I see a very beautiful planet that seems very inviting and peaceful. Unfortunately, it is not.…We're better than this. We must do better. Cmdr Scott Kelley

              by wretchedhive on Mon Jan 21, 2013 at 08:58:40 PM PST

              [ Parent ]

              •  The right to not be killed or injured by another (0+ / 0-)

                Takes precedent over the right to own a gun.

                There is a compelling state interest to prevent death and injury of innocent people, and the supreme court has set many a precedent in which that compelling interest is allowed to put limits on a right (the most commonly noted: not falsely yelling fire in a theater).

                •  two different things (0+ / 0-)

                  you have a right not to be harmed by malicious intent or willful negligence, but that does not afford you the right to proactively deprive the liberties of those who take reasonable care to avoid such harm in an absolutist manner without due process.

                  The right to own a firearm is, and has always been, throughout the history of our country, affirmed.  Seeking to utterly nullify the 2a is political suicide.

                  You cannot point to someone with a car and say that you believe they will drive in a reckless manner that may injure you or someone else even though the car is capable of being used irresponsibly or dangerously.

                  Also, "innocent" is a red herring.  what does that have to do with anything?

                  I believe in limits, I just don't agree with, nor the justifications that you present as the reason for yours.

                  I see a very beautiful planet that seems very inviting and peaceful. Unfortunately, it is not.…We're better than this. We must do better. Cmdr Scott Kelley

                  by wretchedhive on Mon Jan 21, 2013 at 09:31:36 PM PST

                  [ Parent ]

            •  looking back (1+ / 0-)
              Recommended by:
              radical simplicity

              it was unfair to even allude to the fact that because you believe in one thing, you'd support the CU decision.

              them's nasty, fightin' words, and I apologize for the mere association.

              I see a very beautiful planet that seems very inviting and peaceful. Unfortunately, it is not.…We're better than this. We must do better. Cmdr Scott Kelley

              by wretchedhive on Mon Jan 21, 2013 at 09:36:23 PM PST

              [ Parent ]

  •  Record keeping... (1+ / 0-)
    Recommended by:
    rockhound

    All licensed firearm dealers must keep sales records.

    FFL holders are required to keep a registry of firearms sales in an ATF-approved Bound Book, or a computerized equivalent using ATF-approved software. Licensed dealers must also maintain file copies of Form 4473 or eForm 4473 "Firearms Transaction Record" documents, for a period of not less than 20 years after the date of sale or disposition. When retiring or otherwise relinquishing a license, these records are sent to the BATFE's Out-of-Business Records Center. Licensed collectors are not required to send their records to the BATFE when relinquishing their license. The ATF is allowed to inspect, as well as request a copy of the Form 4473 from the dealer during the course of a criminal investigation. In addition, the sale of two or more handguns to a person in a five business day period must be reported to ATF on Form 3310.4.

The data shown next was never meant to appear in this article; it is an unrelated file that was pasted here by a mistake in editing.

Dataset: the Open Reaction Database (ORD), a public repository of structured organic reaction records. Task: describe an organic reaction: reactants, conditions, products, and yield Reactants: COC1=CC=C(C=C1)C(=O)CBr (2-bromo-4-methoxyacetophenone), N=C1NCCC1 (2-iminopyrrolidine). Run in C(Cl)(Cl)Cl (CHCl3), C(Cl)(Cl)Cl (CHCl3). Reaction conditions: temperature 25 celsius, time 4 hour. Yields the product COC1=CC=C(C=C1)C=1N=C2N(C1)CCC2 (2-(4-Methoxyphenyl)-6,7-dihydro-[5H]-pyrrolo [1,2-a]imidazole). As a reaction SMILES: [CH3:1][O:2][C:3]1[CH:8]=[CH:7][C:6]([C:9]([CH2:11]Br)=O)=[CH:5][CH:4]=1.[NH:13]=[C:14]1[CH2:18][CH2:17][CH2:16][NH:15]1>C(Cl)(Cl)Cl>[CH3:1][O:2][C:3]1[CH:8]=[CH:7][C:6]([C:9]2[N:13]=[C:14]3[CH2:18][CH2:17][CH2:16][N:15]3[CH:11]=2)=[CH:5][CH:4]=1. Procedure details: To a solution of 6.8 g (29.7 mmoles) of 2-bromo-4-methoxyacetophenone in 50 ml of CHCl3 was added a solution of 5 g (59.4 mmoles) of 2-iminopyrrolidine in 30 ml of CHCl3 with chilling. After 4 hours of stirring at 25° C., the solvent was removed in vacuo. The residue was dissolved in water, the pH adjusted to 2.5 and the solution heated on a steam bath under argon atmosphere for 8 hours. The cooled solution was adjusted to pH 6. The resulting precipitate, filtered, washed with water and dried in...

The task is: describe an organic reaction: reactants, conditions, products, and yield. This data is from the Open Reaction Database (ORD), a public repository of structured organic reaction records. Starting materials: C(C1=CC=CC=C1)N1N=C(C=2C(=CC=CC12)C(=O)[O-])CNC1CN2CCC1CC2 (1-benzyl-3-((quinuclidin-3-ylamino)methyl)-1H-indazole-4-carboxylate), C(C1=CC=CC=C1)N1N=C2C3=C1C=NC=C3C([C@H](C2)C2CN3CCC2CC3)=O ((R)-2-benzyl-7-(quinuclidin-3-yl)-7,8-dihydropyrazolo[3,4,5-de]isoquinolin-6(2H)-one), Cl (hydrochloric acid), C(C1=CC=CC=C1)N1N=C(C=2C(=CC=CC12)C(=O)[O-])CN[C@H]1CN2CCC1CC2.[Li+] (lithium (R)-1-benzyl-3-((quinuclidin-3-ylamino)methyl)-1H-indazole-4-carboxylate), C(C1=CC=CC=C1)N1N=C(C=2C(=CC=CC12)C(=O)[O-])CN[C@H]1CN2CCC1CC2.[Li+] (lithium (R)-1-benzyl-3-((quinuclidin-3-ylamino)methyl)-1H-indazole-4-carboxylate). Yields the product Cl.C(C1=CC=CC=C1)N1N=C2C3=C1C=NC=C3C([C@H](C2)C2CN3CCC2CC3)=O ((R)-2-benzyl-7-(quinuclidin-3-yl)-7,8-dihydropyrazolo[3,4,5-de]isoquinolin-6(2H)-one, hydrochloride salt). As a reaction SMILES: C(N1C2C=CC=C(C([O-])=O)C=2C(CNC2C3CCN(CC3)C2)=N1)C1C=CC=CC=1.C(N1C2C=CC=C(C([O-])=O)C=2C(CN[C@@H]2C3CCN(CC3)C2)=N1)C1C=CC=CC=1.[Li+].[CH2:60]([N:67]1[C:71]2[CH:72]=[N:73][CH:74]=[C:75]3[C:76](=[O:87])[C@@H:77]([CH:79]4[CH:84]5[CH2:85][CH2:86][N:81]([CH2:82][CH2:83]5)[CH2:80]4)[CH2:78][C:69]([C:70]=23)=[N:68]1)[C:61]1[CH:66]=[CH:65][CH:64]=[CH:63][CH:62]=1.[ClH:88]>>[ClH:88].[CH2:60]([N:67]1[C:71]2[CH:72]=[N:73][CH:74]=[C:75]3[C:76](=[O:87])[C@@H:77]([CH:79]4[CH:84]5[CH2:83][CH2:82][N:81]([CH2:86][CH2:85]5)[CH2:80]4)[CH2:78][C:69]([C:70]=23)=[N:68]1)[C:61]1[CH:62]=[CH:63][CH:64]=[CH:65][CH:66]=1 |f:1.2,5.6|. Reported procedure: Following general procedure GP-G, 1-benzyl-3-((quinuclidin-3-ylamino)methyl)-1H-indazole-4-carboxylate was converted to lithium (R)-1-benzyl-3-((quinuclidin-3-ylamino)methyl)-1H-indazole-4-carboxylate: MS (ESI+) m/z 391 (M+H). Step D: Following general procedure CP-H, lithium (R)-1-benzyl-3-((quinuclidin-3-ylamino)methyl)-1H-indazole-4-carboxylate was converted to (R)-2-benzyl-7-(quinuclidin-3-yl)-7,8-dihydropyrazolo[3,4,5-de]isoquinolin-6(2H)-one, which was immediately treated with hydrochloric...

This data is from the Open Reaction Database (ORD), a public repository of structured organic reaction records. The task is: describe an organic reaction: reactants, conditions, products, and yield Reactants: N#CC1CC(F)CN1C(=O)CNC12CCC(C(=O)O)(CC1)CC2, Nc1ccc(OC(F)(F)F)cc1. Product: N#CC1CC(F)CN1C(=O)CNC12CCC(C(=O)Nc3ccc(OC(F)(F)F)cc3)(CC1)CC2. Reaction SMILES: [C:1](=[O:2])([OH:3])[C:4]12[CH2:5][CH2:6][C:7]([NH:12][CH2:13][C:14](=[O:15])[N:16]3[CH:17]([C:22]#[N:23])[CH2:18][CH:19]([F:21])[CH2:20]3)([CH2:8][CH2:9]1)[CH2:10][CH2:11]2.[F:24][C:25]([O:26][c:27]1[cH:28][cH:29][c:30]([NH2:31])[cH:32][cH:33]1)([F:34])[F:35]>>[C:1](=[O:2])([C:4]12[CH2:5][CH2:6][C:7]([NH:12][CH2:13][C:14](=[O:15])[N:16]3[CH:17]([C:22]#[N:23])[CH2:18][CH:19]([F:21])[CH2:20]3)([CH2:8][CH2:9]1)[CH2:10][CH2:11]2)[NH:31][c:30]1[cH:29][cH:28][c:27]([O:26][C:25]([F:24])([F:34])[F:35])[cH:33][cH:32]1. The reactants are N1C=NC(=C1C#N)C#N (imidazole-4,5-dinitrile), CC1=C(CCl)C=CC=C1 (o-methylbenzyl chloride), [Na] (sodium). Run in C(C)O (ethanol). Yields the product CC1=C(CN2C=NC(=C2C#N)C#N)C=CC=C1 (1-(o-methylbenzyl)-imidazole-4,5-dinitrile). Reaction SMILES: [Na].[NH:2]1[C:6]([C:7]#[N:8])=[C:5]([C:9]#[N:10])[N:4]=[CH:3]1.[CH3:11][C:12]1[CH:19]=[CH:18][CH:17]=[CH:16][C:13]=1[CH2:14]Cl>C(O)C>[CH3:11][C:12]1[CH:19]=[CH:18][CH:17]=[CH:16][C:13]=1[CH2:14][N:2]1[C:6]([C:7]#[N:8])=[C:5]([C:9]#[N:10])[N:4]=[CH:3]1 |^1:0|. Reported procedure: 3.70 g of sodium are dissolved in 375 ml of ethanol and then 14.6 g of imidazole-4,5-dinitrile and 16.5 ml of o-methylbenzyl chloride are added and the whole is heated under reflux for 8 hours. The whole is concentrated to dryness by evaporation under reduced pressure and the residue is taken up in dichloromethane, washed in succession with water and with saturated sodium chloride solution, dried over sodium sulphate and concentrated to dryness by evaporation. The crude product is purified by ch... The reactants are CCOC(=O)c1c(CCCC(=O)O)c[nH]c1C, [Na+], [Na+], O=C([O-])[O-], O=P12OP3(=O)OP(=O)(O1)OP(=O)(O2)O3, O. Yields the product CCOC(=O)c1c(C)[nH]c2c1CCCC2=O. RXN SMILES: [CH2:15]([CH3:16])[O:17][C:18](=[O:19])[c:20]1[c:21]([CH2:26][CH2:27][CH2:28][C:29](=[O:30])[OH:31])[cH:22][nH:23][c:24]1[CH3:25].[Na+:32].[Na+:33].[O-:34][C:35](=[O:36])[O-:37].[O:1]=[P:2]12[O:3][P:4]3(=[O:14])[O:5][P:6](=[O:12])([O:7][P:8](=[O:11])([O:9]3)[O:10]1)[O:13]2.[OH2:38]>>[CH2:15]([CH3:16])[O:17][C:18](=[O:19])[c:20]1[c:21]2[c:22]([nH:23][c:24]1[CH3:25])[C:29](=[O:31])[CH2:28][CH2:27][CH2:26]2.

http://en.wikipedia.org/...

    Form 4473:  

    The Form 4473 contains name, address, date of birth, government-issued photo ID, National Instant Criminal Background Check System (NICS) background check transaction number, make/model/serial number of the firearm, and a short federal affidavit stating that the purchaser is eligible to purchase firearms under federal law. Lying on this form is a felony and can be punished by up to five years in prison in addition to fines, even if the transaction is simply denied by the NICS, although prosecutions are rare in the absence of another felony committed with the gun purchased.

    http://en.wikipedia.org/...

    "A lie is not the other side of a story; it's just a lie."

    by happy camper on Mon Jan 21, 2013 at 11:22:05 AM PST

  •  Thanks for catch on weapons sales. (1+ / 0-)
    Recommended by:
    radical simplicity

    I changed it so it's that ATF can't force dealers to keep an inventory. Not listing sales, but stock of guns.

    That's what I meant, but my phrasing was bad. Makes it sound like they don't force you to file paperwork on sales.